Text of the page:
How to tell if your child might be dangerous
If you're asked to imagine a dangerous person, you're likely not going to imagine a child, but childhood is actually the time when most issues regarding violent behavior set in. Plus, some children can become dangerous from a young age. Warning signs that predict violent behavior in children start to show up quite early, but when left unchecked these children can grow up to become adolescents and adults who are abusive to others or even end up in the headlines for mass shootings. As parents, it is of utmost importance to keep a careful eye on the development of your child, and make sure you nip these potential problems in the bud—for the good of yourself, your child, and anyone that crosses their path in the future. Fortunately, researchers have long begun to identify how to spot young children who pose a risk of harm to others, either now or in the future, as well as methods for how to deal with them. Click through to see the early warning signs of violent behavior in kids.
As Australia continues to find ways to improve sexual assault rates and increase reporting, new legislation could offer a major incentive for victim-survivors to come forward.
Under a new proposal being considered nationally, sexual assault and harassment complainants would receive immunity against being sued for defamation for reports to police and authorities. Victoria, who is leading the change, is pushing to extend the existing defamation defence of absolute privilege to include people who make complaints to other bodies, like anti-discrimination commissions and professional disciplinary bodies, offering even greater protection.
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The consultation paper, released by the Victorian Government also flagged that the defence would apply even when the speaker deliberately or maliciously made a false or misleading statement" because "research into the prevalence of false, misleading or vexatious publications in a variety of reporting settings has consistently found them to be rare".
The paper went on to argue that "the far more significant issue faced by investigative and enforcement bodies [was] reluctance of victim-survivors to report". © Provided by Are Media Pty Ltd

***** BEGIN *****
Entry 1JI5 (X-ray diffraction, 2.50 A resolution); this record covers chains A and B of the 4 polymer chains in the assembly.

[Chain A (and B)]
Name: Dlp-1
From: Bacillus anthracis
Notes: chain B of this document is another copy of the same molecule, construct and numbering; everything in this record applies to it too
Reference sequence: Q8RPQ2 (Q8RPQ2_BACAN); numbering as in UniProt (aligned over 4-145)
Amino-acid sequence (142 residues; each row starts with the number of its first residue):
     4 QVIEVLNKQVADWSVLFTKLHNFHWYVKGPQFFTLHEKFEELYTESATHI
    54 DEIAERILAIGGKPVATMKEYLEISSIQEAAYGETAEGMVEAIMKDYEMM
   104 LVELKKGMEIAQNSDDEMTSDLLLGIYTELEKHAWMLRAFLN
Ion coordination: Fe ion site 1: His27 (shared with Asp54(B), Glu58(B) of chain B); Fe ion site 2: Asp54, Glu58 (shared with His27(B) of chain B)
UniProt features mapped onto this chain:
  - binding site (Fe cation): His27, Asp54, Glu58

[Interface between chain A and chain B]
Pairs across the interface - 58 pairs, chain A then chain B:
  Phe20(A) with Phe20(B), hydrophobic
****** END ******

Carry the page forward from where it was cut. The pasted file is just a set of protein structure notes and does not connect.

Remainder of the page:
Between 2010 and 2018, rates of sexual assault for Australians aged 15 and over rose by more than 30%, but 87% of cases go unreported.
We know we have a major problem when it comes to incentivising victim-survivors to come forward and report assaults, and, as Bri Lee told ELLE Australia, complainants can expect "an average of a three year delay, horrific cross-examination and absurdly low conviction rates," once they have actually reported. If we're going to improve the process, we need to do it from the start by making it easier and safer for people to speak out.
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"Although complainants are rarely sued in defamation over complaints made to police—at least to my knowledge—the perception that complainants could be sued may have a chilling effect on reporting of wrongdoing," Michael Douglas, senior lecturer at the University of Western Australia's Law School told The Sydney Morning Herald.
"This proposal may alter perceptions for the better. If these reforms lead to more reporting of criminal wrongdoing, that is obviously a good thing," he continued. © Provided by Are Media Pty Ltd
The consultation paper said 18 out of twenty-seven stakeholders who had made submissions on the proposed change were in favour of it. If approved, the defence would cover reports made to police, statutory investigative agencies, professional disciplinary bodies or employers, but not to media.
Australian defamation laws are state-based so, if approved, the proposed laws would only come into effect at Victoria at this stage. Still, there is hope that other states will follow suit if the proposal is accepted.
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© Pool/Getty Images A shot look try to captivate the cameras. Former film producer Harvey Weinstein appeared this Tuesday, October 4, before the Los Angeles court. The sexual attacker is incarcerated at the Californian correctional center Twin Towers, before his trial scheduled for October 10. During this appearance, man appeared haggard, neglected hair, his face marked by dark circles.